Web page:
Different Types of Strawberries

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There's a strawberry (Fragaria spp) for nearly every season and a would-be berry grower can choose from among three main types to suit garden conditions and growing zones. Strawberries are sensitive to degrees of warmth and light, so it's a good idea to try a few varieties to see which plants work best in your garden. Every type of strawberry needs eight hours of full sun daily to blossom, fruit and ripen.

Pick the sweetest strawberries from your own garden.
Pick the sweetest strawberries from your own garden. (Image: tenra/iStock/Getty Images)

Juicy June-Bearing Berries

The variety most commonly planted by home growers is also the one most intensively developed by commercial growers for large berries, high yield, sweet flavor and other desirable characteristics. June-bearing berries bloom and fruit once, for a few weeks in June, and produce large berries. They are planted in most areas in the spring, once the ground thaws in about March or April, so they have time to root well and acclimate before summer heat. The first year, remove the flowers of June-bearing plants so they develop widespread runners and robust roots, ensuring that second-year and subsequent harvests are abundant. A June-bearing cultivar 'Jewel' (Fragaria x ananassa) adapts easily to U.S. Department of Agriculture plant hardiness zones 4 through 8 and bears very large, sweet berries.

June-bearing plants yield large berries for several weeks.
June-bearing plants yield large berries for several weeks. (Image: Delpixart/iStock/Getty Images)

Multi-Harvest Everbearing Berries

Everbearing berries produce fruit two or three times over the growing season -- once in spring and again in late summer or early fall, with a possible midsummer harvest. The plants are sensitive to the number of daylight hours in late spring and late summer, when they bear fruit. Everbearing varieties send out few runners, so you can cultivate them in tight areas like half-barrels and garden containers. Plant everbearing strawberries once you can work the ground, and pinch the first flowers in the initial planting year. This encourages better yields for the remainder of the growing season. Everbearing cultivar 'Ogallala' (Fragaria x ananassa) is a drought-tolerant hardy plant, producing abundant sweet berries that freeze well. It grows vigorously in USDA zones 3 through 9.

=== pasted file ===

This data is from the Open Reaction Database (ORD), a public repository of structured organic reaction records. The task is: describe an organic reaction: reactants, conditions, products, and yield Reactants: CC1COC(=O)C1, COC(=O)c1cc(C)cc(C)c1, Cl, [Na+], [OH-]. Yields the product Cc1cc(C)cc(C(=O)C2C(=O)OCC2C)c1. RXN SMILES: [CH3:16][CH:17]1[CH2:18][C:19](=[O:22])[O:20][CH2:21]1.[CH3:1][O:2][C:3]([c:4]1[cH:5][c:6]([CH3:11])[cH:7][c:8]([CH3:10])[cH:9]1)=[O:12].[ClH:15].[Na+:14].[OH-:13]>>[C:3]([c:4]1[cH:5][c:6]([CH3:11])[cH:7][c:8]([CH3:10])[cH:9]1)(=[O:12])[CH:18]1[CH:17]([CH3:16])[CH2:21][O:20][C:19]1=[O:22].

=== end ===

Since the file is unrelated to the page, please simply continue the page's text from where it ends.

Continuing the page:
Everbearing strawberries grow well in containers.
Everbearing strawberries grow well in containers. (Image: aodaodaod/iStock/Getty Images)

Day-Neutral Season-Long Strawberries

A quest to develop a strong performer that produces berries all season resulted in day-neutral strawberry cultivars. Day-neutral means the plants aren't affected by the length of daylight, although they tend to fruit more abundantly in cooler weather and less in the hottest days of summer. When planted in the spring -- in late March or April -- flowers appear in about 30 days and should be pinched off until the end of June the first year to ensure an abundant harvest for the rest of the season. The fruit is small to medium, unlike the larger June-bearing and some everbearing types. But the plants will flower and set berries in temperatures between 35 and 85 degrees Fahrenheit, and will still bear berries in October during mild autumns. A day-neutral cultivar 'Tribute' (Fragaria x ananassa) produces flavorful, abundant crops in spring, summer and fall in USDA zones 4 through 8.

Day-neutral berries will continue producing into fall -- and beyond in some climates..
Day-neutral berries will continue producing into fall -- and beyond in some climates.. (Image: metinkiyak/iStock/Getty Images)
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